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The oldest illuminated manuscript (a written document decorated with colored or gilded pictures) is the Vatican Vergil, which dates back to the early fifth century A.D. The oldest predecessors to this style are the illustrated rolls of Egypt known as the Ramesseum Papyrus of 1980 B.C.
The Vatican Vergil is an illustrated story, representing scenes from the writings of Roman poet Virgil's (70–19 B.C.) Georgica, in which he praises country life and the virtues of nature. Later illuminated manuscripts were typically renderings of religious and sacred texts. Officials in the Eastern church (Christian church of the Eastern Roman Empire) recommended using pictures in books to help teach people about the text. The decorations were called illuminations because they were used to illuminate (make clear) the text. Since the beauty of the manuscript was meant also to represent the spiritual beauty of the text, the books became increasingly more ornate and decorative. Some are now considered artistic masterpieces for their detail and depth. The works of a family of Belgian illuminators—Pol, Herman, and Jehanequin Limbourg (c. 1409–1416)—represent the height of painted religious manuscripts.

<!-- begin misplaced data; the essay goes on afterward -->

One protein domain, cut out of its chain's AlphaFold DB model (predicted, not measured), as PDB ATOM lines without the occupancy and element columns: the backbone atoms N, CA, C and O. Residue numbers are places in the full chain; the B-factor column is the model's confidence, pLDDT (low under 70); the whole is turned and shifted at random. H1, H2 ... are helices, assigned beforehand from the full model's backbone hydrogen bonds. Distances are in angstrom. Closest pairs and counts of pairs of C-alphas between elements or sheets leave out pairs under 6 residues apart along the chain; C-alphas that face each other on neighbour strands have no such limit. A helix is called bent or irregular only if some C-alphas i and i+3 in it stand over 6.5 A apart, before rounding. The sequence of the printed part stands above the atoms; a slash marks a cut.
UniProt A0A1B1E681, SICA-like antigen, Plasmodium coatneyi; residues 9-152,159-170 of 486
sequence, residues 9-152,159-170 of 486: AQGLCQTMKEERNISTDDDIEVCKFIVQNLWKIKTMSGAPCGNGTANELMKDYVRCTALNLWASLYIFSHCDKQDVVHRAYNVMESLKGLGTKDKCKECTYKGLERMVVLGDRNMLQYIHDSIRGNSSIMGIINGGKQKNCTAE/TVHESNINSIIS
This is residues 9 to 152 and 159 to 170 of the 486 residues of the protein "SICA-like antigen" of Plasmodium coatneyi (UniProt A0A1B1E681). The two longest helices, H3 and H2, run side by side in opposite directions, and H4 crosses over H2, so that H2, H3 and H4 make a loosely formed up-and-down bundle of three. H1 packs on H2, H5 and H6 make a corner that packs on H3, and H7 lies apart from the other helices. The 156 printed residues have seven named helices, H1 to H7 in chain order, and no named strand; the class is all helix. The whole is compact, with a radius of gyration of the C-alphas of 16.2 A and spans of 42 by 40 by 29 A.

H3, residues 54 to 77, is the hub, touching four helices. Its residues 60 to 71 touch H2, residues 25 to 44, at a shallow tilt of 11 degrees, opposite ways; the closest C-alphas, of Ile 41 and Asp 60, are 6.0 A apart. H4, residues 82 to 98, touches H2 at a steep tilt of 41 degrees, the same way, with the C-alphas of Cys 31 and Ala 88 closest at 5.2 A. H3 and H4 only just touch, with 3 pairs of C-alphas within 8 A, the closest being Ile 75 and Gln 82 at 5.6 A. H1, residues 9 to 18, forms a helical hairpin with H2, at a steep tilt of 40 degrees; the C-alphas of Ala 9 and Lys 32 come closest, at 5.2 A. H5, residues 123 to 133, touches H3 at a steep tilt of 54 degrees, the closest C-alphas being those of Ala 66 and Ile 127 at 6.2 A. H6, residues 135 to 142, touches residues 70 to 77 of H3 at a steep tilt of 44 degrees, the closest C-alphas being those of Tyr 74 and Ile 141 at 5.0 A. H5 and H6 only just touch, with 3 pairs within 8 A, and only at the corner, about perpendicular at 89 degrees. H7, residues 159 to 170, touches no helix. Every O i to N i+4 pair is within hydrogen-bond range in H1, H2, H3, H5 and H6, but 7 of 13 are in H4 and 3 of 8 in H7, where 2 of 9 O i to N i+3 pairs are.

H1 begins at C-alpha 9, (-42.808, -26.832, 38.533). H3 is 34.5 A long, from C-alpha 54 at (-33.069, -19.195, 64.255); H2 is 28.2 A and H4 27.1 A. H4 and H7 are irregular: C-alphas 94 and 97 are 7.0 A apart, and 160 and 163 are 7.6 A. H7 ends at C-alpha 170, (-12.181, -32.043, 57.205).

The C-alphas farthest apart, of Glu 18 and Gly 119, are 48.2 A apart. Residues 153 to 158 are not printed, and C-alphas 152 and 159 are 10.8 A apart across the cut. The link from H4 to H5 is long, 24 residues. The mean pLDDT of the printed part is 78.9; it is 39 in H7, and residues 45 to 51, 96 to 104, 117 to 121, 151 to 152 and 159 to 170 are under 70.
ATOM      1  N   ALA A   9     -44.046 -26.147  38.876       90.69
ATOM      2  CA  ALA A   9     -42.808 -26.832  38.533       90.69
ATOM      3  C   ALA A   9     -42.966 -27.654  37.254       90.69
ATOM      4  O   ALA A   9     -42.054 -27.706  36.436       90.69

Further Information: Diringer, David. The Illuminated Book. New York: Praeger, 1967; "Illuminated Manuscripts." Catholic Encyclopedia. [Online] Available http://www.knight.org/advent/cathen/09620a.htm, October 23, 2000; Mitchell, Sabrina. Medieval Manuscript Painting. New York: Viking Press, 1965; Robb, D. M. The Art of the Illuminated Manuscript. Philadelphia: Philadelphia Art Alliance, 1973.
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